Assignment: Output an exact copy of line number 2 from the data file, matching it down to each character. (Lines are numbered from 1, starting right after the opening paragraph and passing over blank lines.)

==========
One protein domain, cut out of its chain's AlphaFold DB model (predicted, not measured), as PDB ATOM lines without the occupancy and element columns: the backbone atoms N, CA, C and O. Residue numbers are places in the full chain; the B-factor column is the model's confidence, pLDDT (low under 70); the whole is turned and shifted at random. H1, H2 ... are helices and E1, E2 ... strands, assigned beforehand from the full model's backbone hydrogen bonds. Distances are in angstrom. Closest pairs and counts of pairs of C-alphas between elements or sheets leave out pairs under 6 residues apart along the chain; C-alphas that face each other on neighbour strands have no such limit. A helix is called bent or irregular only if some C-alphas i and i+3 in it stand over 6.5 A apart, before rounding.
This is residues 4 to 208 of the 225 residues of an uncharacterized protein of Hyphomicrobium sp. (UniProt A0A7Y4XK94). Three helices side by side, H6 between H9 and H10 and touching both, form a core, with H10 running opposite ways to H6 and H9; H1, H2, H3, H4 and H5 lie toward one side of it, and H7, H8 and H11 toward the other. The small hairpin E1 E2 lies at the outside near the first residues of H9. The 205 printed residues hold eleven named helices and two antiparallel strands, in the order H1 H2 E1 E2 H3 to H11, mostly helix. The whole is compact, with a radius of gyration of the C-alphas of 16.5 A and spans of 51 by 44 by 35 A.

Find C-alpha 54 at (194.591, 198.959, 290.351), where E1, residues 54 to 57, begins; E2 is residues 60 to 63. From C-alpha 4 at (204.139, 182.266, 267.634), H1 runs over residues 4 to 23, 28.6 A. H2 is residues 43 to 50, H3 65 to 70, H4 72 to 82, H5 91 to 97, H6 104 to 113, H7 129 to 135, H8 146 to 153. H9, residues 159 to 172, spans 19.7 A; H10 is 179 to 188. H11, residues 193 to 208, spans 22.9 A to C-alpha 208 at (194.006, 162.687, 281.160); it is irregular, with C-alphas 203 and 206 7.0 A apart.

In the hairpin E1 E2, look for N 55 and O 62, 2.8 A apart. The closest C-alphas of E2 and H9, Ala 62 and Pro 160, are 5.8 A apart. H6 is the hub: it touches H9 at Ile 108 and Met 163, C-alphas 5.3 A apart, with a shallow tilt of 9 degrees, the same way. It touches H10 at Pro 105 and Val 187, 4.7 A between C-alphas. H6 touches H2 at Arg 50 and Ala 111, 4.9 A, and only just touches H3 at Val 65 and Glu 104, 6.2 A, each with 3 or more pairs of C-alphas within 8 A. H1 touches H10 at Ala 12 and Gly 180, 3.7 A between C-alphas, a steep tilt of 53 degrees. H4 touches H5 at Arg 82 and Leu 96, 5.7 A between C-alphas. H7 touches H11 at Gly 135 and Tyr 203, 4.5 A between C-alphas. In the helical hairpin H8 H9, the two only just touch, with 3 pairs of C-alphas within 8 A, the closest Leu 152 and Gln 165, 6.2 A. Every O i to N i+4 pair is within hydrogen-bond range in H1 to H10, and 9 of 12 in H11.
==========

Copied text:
Find C-alpha 54 at (194.591, 198.959, 290.351), where E1, residues 54 to 57, begins; E2 is residues 60 to 63. From C-alpha 4 at (204.139, 182.266, 267.634), H1 runs over residues 4 to 23, 28.6 A. H2 is residues 43 to 50, H3 65 to 70, H4 72 to 82, H5 91 to 97, H6 104 to 113, H7 129 to 135, H8 146 to 153. H9, residues 159 to 172, spans 19.7 A; H10 is 179 to 188. H11, residues 193 to 208, spans 22.9 A to C-alpha 208 at (194.006, 162.687, 281.160); it is irregular, with C-alphas 203 and 206 7.0 A apart.